By Morgan Quinn
The city you choose to live in can have a major impact on your finances. Large cities like San Francisco, New York and Los Angeles have become unaffordable for many residents and some have chosen to relocate in search of economic stability, homeownership and a less-expensive lifestyle.
So just where are the best places to live if you want to save some cash, and which cities are the worst for your wallet?
GOBankingRates conducted a survey of the best and worst cities for saving money, based off factors that affect your finances most: sales tax, median home and condo value, median monthly rent, median income, unemployment rates and gas prices.
If you are thinking about making a move to improve your financial future, check out our list of the top and bottom 10 cities for saving money.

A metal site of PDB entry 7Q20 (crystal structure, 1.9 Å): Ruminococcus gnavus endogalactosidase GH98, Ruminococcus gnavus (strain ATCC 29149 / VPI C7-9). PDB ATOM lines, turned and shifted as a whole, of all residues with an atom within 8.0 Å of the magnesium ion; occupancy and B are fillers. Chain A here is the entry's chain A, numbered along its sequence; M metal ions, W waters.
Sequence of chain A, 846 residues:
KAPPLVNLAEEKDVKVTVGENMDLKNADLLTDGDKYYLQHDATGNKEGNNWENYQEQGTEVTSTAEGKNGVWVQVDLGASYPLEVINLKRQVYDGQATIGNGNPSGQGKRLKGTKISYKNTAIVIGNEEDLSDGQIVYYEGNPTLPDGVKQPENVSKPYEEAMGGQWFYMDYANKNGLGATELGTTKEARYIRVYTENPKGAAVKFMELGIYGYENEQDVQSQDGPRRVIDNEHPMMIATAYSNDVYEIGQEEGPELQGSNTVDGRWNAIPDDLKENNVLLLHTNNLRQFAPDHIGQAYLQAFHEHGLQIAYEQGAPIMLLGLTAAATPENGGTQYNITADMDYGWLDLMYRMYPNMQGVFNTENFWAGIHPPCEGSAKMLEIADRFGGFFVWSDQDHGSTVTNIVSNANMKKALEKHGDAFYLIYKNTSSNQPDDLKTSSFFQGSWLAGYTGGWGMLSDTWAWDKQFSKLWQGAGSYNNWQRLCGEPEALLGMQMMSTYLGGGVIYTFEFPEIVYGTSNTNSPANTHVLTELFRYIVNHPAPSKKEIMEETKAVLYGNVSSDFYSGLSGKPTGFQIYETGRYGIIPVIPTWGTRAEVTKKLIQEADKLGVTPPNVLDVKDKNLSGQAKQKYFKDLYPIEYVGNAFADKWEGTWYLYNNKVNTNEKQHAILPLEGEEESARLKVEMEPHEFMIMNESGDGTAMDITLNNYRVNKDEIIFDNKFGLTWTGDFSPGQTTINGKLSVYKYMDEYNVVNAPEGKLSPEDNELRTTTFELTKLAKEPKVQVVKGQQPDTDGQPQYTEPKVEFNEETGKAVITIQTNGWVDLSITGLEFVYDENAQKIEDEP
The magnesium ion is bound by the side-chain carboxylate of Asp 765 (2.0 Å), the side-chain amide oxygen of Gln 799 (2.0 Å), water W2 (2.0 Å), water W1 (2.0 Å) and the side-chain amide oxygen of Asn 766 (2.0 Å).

_Sales tax: 0 percent
_Median home/condo value: $268,800
_Median monthly rent: $905
_Median Income: $52,158
_Unemployment: 5.9 percent
_Gas: $2.13 a gallon
With relatively low rents, an average unemployment rate and no sales tax, the hipster capital of the United States tops our list of best places to save money. Residents also enjoy bike-friendly roads, easy access to the great outdoors and a vibrant arts scene. Just make sure you don’t spend all your money on the 83 breweries in the Portland metro area.
_Sales Tax: 0 percent
_Median home/condo value: $281,000
_Median monthly rent: $1,184
_Median Income: $72,575
_Unemployment: 5.6 percent
_Gas: $2.53 a gallon
More than half of all Alaskans live in Anchorage and it’s almost the size of Delaware, but this city feels like a small town _ it’s not uncommon to see businessmen waiting for moose to cross the streets. Rents are higher than some of the other cities on our list, but the median income is impressive, the median home price is relatively low and there is no sales tax. Anchorage is also young _ the city was founded in 1915 and the average resident is just 32 years old, which makes it a great place to save some money and get ahead.